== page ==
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Awhile back I decided to write a screensaver application as a way to pick up MFC. After I got my first implementation up and running I shipped it off to a friend. Well the first thing he noted was a a glaring bug: he uses multiple monitors and my screen saver only showed up on one.
After some scouring of the internet and research into MSDN I was able to to get the screensaver running on multiple monitors by using some API calls the were introduced with Windows 98/2000. This project is a couple of small MFC classes that wrap the multi-monitor API.
These classes can be safely used on Windows 95/NT4 as well. On those platforms, they just provide the properties of the one and only monitor.
Eveyrything you ever wanted to know about the API for multiple monitors is described in a very well written article by David Campbell in the June 1997 issue of MSJ.
The API itself is simple and straightforward. It has some new constants to pass to
GetSystemMetrics and a couple methods to enumerate all of the monitors currently attached to the system and get the properties of a given monitor.
All of the types and functions are defined by the platform SDK in the file
multimon.h . If you
#define WINVER to be greater than
0x400 you don't need to link to
multimon.h, as the API gets defined in windef.h for Windows 98 and later targeted builds.
Multimon.h also provides some stub functions that allow calls to be safely made on Windows 95/NT4 machines. These wrappers interrogate the runtime OS and either make fall-through calls into the actual API or return the propeties of the one (and only) monitor on those older platforms.
The multi monitor classes take care of including
multimon.h correctly depending on the value of
Using the code
CMointor is a basic MFC class that allows you to safely use the multi-monitor API on any Win32 platform.
There are three classes in this library:
CMonitors represents the collection of monitors currently attached to the system and wraps the
EnumDisplayMonitors API function.
CMonitor GetMonitor( const int index ) const;
int GetCount() const;
static CMonitor GetNearestMonitor( const LPRECT lprc );
static CMonitor GetNearestMonitor( const POINT pt );
static CMonitor GetNearestMonitor( const CWnd* pWnd );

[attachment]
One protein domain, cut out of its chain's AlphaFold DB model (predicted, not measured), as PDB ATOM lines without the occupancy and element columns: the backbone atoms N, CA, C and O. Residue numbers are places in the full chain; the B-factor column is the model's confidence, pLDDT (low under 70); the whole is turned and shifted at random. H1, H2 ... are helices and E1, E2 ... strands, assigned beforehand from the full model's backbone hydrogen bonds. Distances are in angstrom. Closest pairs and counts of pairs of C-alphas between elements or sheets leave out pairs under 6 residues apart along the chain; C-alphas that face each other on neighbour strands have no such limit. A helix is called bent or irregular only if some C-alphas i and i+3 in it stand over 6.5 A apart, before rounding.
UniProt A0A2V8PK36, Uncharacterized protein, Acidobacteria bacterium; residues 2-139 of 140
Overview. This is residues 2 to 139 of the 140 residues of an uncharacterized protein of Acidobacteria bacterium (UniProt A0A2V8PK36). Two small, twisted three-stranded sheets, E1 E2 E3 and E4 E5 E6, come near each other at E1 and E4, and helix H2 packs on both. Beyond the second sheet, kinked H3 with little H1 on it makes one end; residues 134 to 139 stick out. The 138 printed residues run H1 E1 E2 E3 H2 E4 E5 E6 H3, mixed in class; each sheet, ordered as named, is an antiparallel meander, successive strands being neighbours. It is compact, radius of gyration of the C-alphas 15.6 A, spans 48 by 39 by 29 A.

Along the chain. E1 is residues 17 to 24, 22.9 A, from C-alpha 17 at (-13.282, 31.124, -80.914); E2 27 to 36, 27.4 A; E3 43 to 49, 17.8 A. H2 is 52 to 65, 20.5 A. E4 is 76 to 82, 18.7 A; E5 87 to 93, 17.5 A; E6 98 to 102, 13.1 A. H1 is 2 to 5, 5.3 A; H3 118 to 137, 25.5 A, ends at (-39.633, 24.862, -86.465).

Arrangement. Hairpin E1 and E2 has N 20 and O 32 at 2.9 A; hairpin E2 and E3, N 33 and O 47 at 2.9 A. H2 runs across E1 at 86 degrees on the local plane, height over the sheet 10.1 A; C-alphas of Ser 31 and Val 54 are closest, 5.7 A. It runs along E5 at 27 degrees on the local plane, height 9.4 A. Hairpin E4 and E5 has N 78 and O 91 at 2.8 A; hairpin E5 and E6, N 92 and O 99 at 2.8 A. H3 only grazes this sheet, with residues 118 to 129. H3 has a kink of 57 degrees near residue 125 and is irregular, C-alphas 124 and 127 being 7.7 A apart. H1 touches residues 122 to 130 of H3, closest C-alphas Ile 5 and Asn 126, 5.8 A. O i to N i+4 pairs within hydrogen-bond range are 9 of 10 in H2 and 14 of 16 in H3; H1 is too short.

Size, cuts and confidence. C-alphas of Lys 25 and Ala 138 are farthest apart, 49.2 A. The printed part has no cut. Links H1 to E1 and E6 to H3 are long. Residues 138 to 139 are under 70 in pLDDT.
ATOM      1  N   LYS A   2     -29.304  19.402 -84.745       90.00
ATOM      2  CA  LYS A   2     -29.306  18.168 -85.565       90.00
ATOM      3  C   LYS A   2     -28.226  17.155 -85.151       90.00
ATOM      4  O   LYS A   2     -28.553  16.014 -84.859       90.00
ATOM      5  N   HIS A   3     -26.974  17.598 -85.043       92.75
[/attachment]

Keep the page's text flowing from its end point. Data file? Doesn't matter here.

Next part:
static BOOL IsOnScreen( const POINT pt );
static BOOL IsOnScreen( const CWnd* pWnd );
static BOOL IsOnScreen( const LPRECT lprc );
static void GetVirtualDesktopRect( LPRECT lprc );
static BOOL IsMonitor( const HMONITOR hMonitor );
static CMonitor GetPrimaryMonitor();
static BOOL AllMonitorsShareDisplayFormat();
static int GetMonitorCount();
CMonitor is a wrapper around an
HMONITOR handle (returned from
EnumDisplayMonitors) and the
GetMonitorInfo function. With
CMonitor you can get at the characteristics of a given monitor.
void Attach( const HMONITOR hMonitor );
void ClipRectToMonitor( LPRECT lprc, <BR> const BOOL UseWorkAreaRect = FALSE ) const;
void CenterRectToMonitor( LPRECT lprc, <BR> const BOOL UseWorkAreaRect = FALSE ) const;
void CenterWindowToMonitor( CWnd* const pWnd,<BR> const BOOL UseWorkAreaRect = FALSE ) const;
HDC CreateDC() const;
void GetMonitorRect( LPRECT lprc ) const;
void GetWorkAreaRect( LPRECT lprc ) const;
void GetName( CString& string ) const;
int GetBitsPerPixel() const;
BOOL IsOnMonitor( const POINT pt ) const;
BOOL IsOnMonitor( const CWnd* pWnd ) const;
BOOL IsOnMonitor( const LPRECT lprc ) const;
BOOL IsPrimaryMonitor() const;
BOOL IsMonitor() const;
CMonitorDC is a
CDC derived class that represents a monitor specific device context. I haven't really gone to far with this class but it seemed like a logical part of the library.
CMonitors rely on the assumption that a monitor handle does not change. This has proved to be a safe assumption empirically but isn't nessecarily a guarantee.
- 02/20/2003 - Initial Release
- 08/25/2003 - Made changes to make compatible with VC6 environment